It kills me to admit this, but…I’m not perfect.
Tennis offers me so many opportunities to be humbled by my fallibility. There are all those unforced errors. All the times I can’t remember the score.
And of course, there’s the line calls.
On the face of it, calling a ball in or out really shouldn’t be too hard. You look at the line. You see the ball bounce. A kindergartner ought to be able to get this right.
But even professional line judges err, which is why we now have HawkEye and the challenge system. I’ve seen chair umpires overrule the line judge–something they’re not supposed to do unless it’s a clear error–and then get proven wrong themselves when a player challenges the call.
What we think we saw is not always what actually happened. I don’t know why this should be so, but it is. I make mistakes. You make mistakes. My opponents also make mistakes, but in almost every instance, I believe they’re doing the best they can.
Fortunately for me, I play doubles and have a second set of eyes watching the lines. My usual partner will promptly overrule my “out” call if she saw the ball in. And she doesn’t mind when I do the same. We just say something like, “No, it was in. It was close, but it was in. Nice shot.”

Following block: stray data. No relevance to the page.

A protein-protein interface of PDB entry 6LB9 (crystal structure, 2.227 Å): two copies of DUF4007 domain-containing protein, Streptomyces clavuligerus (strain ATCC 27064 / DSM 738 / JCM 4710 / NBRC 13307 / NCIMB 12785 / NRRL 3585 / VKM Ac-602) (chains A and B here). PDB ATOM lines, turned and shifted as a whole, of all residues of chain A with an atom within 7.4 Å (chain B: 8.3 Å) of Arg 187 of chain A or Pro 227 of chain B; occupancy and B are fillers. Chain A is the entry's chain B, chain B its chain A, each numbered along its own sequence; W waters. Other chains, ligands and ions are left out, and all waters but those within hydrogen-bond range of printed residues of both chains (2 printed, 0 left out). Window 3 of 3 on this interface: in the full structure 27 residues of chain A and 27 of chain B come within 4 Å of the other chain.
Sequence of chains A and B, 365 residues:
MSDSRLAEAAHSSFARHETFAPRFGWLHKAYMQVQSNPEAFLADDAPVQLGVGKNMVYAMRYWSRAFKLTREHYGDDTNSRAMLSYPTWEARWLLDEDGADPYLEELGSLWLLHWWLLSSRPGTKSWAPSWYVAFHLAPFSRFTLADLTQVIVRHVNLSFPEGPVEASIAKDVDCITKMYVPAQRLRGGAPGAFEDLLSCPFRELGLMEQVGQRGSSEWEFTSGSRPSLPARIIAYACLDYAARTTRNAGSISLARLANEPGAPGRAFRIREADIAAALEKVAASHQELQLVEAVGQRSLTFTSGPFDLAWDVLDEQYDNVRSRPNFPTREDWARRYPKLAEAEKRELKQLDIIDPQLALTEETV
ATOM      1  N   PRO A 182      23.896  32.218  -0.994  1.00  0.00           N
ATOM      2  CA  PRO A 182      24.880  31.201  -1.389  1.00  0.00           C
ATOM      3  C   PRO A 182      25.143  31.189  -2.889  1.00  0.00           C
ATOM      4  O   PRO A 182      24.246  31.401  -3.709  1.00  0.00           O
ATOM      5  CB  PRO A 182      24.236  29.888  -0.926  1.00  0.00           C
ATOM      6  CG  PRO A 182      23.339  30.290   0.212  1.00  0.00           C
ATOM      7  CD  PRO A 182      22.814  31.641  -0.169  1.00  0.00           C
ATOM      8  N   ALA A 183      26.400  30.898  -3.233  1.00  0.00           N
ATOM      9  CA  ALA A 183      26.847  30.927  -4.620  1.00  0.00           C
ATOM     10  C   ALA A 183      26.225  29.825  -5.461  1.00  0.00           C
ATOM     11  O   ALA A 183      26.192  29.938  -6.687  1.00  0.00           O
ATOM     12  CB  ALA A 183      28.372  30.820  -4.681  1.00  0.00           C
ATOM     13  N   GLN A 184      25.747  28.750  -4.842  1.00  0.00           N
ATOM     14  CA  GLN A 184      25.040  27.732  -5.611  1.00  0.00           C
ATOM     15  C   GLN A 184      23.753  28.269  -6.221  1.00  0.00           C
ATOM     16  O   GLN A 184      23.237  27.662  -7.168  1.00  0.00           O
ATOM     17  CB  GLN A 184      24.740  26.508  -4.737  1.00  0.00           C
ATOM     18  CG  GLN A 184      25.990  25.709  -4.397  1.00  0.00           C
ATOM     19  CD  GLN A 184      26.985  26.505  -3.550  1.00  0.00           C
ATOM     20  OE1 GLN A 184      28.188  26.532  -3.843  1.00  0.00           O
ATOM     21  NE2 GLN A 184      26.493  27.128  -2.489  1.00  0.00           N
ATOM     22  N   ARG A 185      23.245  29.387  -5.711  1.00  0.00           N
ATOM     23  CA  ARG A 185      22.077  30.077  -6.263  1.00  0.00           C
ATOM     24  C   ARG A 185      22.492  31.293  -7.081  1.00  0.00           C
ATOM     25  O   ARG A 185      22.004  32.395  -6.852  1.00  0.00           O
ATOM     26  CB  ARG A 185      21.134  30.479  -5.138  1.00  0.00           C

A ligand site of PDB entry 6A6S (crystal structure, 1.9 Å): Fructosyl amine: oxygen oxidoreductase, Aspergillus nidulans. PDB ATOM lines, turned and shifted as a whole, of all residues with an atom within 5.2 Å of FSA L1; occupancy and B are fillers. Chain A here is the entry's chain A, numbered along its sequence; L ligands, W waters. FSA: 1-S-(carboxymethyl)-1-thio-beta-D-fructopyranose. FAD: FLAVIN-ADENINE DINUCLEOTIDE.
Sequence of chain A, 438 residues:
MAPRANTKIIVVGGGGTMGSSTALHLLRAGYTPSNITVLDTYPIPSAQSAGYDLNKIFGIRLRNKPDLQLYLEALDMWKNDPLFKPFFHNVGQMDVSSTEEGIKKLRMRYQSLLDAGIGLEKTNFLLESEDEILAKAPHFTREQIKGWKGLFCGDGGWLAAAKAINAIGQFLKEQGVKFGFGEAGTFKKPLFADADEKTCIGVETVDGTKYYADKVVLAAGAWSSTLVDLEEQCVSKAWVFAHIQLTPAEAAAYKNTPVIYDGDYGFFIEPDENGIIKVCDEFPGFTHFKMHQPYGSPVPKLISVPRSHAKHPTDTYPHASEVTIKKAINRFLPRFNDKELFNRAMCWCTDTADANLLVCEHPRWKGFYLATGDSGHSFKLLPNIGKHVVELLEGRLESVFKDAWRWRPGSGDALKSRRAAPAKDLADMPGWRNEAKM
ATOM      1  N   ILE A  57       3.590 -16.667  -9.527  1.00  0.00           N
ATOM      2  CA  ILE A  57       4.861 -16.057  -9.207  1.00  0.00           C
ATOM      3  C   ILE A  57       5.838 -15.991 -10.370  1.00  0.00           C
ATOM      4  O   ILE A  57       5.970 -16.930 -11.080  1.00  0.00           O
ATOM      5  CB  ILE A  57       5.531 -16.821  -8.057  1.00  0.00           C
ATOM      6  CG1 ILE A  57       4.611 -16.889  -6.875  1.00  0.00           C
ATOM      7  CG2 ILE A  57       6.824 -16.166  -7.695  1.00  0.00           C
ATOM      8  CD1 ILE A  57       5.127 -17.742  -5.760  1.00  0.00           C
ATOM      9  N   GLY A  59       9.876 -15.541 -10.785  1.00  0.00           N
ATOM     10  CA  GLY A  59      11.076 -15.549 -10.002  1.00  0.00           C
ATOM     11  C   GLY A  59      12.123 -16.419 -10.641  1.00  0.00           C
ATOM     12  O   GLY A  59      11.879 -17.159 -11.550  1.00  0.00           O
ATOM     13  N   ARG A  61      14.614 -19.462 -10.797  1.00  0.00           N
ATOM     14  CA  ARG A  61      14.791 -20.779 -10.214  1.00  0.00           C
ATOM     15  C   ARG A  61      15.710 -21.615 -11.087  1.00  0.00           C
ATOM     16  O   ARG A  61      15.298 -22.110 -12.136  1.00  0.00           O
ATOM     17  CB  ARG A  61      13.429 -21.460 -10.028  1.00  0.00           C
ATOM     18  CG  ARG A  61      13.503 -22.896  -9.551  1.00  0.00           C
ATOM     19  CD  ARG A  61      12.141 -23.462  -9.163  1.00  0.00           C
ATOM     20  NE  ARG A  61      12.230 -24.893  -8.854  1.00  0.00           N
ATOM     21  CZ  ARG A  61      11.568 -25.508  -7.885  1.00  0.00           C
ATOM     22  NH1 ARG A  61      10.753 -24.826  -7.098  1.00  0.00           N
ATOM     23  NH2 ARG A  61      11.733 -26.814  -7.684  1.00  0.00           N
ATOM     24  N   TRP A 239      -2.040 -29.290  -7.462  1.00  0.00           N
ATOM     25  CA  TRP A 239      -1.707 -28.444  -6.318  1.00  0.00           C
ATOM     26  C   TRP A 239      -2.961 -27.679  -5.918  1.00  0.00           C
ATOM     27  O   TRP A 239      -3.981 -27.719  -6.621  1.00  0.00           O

It never occurred to me that anyone could take offense at being corrected by her partner, but apparently I’m wrong here, too. The Code offers this advice on how to properly correct a partner’s line call:
“14. Partners’ disagreement on calls. If one partner calls the ball out and the other partner sees the ball good, the ball is good. It is more important to give opponents the benefit of the doubt than to avoid possibly hurting a partner’s feelings. The tactful way to achieve the desired result is to tell a partner quietly of the mistake and then let the partner concede the point.”
I’ve played a lot of doubles, and I don’t think I’ve ever seen line call disagreements handled this way. It seems very strange–both overly formal and time-consuming. And how infantilizing to the partner who made the “wrong” call! After having been pulled aside and corrected, the poor partner is sent back out, tail between her legs, and forced to say…what, exactly? “On second thought, I believe the ball may have been in”? Ridiculous.
To my mind, this approach makes too much fuss out of ordinary human fallibility. Just correct the call and move on.
What do you think of the Code’s advice? How do you handle this situation in your own matches?